Despite his gruff initial reaction, Steve asked the others in the room about Cue’s proposal, and about the basic idea of selling direct to customers online. The executives around the table started to talk about all the problems they could foresee with an online store—tying customized purchases into a manufacturing system that had been built to create computers with standardized configurations; not having any research indicating that customers actually wanted to buy computers this way; and, most worrisome, the potential for alienating Apple’s existing retail partners, like Best Buy and CompUSA. Mandich, who was senior enough to know that an interesting discussion was developing, kept silent. Finally, one of the senior guys opposing the idea spoke up. “Steve,” he asked, “isn’t this all pointless? You’re not going to do this—the channel will hate it.” Cue, who didn’t know any better, turned to him immediately. “The channel?” he exclaimed. “We lost two billion dollars last year! Who gives a fuck about the channel?” Steve perked up. “You,” he said, pointing at the senior exec, “are wrong. And you,” he continued, looking at Cue, “are right.” By the end of the meeting, he had asked Cue and O’Connor to create an online store where buyers could customize their purchases—and to have it completed in two months.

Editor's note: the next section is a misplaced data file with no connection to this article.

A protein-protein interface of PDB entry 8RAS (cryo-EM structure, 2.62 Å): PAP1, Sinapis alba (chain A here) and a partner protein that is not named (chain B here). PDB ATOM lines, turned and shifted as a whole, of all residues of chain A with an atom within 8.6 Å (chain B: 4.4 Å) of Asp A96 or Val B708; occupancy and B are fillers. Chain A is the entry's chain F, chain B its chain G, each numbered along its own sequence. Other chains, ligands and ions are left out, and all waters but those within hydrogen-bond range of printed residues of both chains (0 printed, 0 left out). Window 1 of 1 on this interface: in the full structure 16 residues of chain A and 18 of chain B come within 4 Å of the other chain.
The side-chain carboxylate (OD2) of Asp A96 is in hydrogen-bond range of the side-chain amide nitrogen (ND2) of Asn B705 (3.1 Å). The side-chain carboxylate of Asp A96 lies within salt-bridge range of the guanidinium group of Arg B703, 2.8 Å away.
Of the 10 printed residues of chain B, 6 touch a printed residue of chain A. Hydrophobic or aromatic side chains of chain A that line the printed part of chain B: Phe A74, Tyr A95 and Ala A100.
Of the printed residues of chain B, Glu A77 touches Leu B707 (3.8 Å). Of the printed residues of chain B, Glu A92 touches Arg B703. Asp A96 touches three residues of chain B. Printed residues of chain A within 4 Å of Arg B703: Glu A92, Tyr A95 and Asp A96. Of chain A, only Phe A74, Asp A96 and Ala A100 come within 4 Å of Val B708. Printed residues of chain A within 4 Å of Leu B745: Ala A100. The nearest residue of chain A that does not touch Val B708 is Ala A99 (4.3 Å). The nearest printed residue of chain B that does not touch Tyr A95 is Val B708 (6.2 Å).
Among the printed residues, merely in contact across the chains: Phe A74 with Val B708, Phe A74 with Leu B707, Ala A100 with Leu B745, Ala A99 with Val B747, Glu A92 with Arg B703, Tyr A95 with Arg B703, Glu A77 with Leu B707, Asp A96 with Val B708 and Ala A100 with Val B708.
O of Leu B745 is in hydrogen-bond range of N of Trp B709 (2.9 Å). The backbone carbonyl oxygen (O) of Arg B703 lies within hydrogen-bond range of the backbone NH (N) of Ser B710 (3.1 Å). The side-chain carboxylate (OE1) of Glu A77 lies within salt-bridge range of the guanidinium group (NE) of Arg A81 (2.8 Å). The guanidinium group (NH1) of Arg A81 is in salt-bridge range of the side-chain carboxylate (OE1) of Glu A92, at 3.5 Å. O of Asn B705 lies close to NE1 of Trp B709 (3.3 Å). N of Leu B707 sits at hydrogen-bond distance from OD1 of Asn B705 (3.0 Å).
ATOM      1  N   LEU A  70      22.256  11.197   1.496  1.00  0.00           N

The online store went up on April 28, 1998. As Cue prepared to drive home that evening, he walked past Steve’s office to tell him they’d sold more than a million dollars’ worth of computers in just six hours. “That’s great,” said Steve. “Imagine what we could do if we had real stores.” Nothing would ever be enough, Cue realized. He liked the challenge.
Even though critical thinking is worth billions of dollars, people still don't like it, to the point of excluding even Steve Jobs from things – and it's much harder for most would-be critical thinkers who don't have Steve as their CEO.